Mains Paper 2 : Federalism |
From UPSC perspective, the following things are important :
Prelims level : Art. 370
Mains level : Row over Art. 370
- Recently Rajya Sabha has passed the Jammu and Kashmir Reservation Bill.
- Passed by Lok Sabha last week, the Bill partially amends a Presidential Order of 1954 in order to amend the state’s Reservation Act.
About the Bill
- The Bill amends the Jammu and Kashmir Reservation Act, 2004 and replaces an Ordinance promulgated on March 1, 2019.
- The earlier Act provided for reservation in appointment and promotions in state government posts, and admission to professional institutions for certain reserved categories.
- The Act provides for reservation in appointment and promotions in certain state government posts to persons belonging to socially and educationally backward classes.
- It defines socially and educationally backward classes to include persons living in areas adjoining the Actual Line of Control.
Amendments to the Bill
- With the constitutional amendments, the benefits of reservation available to the residents along the Line of Actual Control (LAC) have been extended to residents living along the International Border (IB).
- This benefits residents in Jammu, Samba and Kathua.
- Through the Presidential Order, the Cabinet applied the 77th Constitutional Amendment of 1995 to J&K, giving benefits of reservation in promotion to SCs and STs in government service.
- The Cabinet also applied the 103rd Constitutional Amendment of 2019 to J&K, which gave 10% reservation to Economically Weaker Sections among people in the general category.
What is the 1954 executive order?
- The 1954 order is an executive order issued by the President under Article 370 to extend provisions of an Act of Parliament to J&K State, which can be done only with the concurrence of the state government.
- The Constitution of India applies to Jammu & Kashmir by virtue of Article 370, which provides a mechanism for the way it applies.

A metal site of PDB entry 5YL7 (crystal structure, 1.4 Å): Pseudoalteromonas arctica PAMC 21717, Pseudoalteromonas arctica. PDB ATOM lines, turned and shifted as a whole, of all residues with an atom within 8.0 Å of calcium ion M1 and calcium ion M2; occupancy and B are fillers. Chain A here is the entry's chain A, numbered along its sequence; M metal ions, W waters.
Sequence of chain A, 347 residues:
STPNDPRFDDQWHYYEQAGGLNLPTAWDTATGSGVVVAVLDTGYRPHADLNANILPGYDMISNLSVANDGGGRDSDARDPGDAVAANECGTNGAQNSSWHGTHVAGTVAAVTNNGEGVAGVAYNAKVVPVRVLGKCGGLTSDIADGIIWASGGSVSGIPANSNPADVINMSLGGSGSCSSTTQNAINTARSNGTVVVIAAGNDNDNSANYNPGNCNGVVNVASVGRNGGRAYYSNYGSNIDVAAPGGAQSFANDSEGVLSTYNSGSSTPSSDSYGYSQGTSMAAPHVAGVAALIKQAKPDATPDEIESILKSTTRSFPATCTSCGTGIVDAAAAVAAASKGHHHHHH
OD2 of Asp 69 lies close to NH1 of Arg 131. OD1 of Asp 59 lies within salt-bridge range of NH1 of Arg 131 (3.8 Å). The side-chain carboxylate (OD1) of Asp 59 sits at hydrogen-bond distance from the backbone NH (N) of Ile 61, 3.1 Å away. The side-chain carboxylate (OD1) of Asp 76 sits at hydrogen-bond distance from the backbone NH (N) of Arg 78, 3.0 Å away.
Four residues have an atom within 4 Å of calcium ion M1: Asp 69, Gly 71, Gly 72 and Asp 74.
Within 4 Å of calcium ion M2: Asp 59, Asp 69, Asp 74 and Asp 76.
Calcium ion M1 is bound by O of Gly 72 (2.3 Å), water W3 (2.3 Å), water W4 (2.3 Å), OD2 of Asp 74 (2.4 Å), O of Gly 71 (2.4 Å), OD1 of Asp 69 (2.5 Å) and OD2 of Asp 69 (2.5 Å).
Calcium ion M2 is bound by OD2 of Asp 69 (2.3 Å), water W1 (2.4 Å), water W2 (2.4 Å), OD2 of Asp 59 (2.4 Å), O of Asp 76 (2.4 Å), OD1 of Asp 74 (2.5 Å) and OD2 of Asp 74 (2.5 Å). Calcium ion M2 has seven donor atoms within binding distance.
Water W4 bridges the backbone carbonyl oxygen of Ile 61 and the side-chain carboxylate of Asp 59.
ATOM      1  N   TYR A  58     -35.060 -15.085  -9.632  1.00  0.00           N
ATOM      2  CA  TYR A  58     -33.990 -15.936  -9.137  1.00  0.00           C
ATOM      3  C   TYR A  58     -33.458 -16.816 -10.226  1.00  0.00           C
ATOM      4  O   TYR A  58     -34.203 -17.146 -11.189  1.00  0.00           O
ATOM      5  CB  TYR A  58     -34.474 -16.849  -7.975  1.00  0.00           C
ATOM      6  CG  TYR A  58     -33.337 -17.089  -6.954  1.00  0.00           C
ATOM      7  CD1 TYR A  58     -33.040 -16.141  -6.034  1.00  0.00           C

- Article 370 defines state government as ‘the Maharaja’ and/or the ‘Sadar-i-Riyasat’ aided by a council of ministers.
Then what is the controversy?
- At the centre of the controversy is the question whether the Governor, in the absence of an elected government, has the authority to give consent to extend a law of Parliament and change the constitutional arrangement between J&K and the Union.
- While bringing the ordinance, the Union govt. said the amendments were recommended by the State Administrative Council (SAC) headed by J&K Governor.
- While no one in J&K has opposed the decision to provide benefits to SCs, STs and EWS, there has been opposition to the route taken by the Centre and its nominee the J&K Governor.
- It is accused that Union Govt. “breached” Article 370 while issuing the amendment to the 1954 Presidential Order.
Issue with Governor’s authority
- The issue of the Governor’s powers was defined by the Supreme Court in Mohammad Maqbool Damnoo versus State of J&K (1972).
- While dealing with the replacement of an elected Sadr-i-Riyasat with the Centre-appointed Governor, the court observed that a Governor is “head of government aided by a council of ministers”.
- It is not as if the state government, by such a change (replacing elected Sadr-i-Riyasat with Centre-appointed Governor) is made irresponsible to the state legislature.
Arguments by regional parties
- One of the main regional parties has challenged the amendment to the Presidential Order of 1954.
- The regional parties contend that “concurrence” means the concurrence of an elected government, and not that of a nominated government.
- Elected govt. is a must for any amendment to the Presidential Order of 1954, and that this is thus in contravention of Article 370.
- They contend that the government means an elected government and that the President cannot seek concurrence of the Governor because “the Governor is a representative of the President”.